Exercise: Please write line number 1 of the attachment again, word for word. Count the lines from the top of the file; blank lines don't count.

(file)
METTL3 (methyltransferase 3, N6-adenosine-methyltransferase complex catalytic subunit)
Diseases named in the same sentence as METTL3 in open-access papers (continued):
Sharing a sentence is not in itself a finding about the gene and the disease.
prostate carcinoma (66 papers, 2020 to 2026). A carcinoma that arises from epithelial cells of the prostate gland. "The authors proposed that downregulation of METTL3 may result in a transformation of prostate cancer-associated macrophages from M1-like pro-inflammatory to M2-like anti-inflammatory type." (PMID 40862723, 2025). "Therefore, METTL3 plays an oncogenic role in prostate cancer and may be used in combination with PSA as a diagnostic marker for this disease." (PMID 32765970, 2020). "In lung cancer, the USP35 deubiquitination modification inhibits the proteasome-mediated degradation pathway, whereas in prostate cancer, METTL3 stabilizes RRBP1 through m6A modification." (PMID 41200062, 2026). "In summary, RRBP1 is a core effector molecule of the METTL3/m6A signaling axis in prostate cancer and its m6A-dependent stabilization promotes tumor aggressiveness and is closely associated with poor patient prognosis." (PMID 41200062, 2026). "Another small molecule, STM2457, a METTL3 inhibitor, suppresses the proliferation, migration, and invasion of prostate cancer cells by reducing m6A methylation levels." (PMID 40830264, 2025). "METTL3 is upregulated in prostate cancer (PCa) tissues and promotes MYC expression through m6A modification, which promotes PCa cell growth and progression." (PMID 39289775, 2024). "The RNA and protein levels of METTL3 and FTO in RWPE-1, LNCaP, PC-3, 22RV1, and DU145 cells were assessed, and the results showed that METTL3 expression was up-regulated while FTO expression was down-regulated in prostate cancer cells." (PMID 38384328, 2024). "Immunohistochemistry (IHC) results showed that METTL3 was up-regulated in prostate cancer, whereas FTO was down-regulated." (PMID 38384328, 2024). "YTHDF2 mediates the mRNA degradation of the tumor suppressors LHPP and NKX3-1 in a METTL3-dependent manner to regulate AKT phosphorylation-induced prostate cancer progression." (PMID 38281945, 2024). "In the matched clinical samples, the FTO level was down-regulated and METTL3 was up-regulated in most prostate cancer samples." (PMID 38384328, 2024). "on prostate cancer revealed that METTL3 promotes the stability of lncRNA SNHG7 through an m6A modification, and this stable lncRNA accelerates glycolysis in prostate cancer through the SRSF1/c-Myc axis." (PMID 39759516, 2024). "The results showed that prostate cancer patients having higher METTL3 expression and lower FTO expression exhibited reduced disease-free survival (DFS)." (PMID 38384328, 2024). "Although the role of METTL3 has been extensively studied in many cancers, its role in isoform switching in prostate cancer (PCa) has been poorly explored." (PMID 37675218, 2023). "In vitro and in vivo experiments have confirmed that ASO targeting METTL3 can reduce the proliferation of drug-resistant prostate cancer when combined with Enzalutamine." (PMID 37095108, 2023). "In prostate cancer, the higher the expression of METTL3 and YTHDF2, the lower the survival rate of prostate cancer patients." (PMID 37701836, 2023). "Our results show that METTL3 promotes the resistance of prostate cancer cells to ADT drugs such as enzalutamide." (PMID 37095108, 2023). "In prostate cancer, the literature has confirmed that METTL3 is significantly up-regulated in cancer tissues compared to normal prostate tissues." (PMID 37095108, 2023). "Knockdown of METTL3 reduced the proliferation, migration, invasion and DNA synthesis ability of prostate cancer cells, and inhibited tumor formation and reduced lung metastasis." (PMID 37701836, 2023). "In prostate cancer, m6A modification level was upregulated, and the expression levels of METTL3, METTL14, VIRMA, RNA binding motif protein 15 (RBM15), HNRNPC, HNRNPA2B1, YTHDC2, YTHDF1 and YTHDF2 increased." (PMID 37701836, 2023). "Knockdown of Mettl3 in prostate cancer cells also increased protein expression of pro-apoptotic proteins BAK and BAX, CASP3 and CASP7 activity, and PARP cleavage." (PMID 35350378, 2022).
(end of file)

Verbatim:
METTL3 (methyltransferase 3, N6-adenosine-methyltransferase complex catalytic subunit)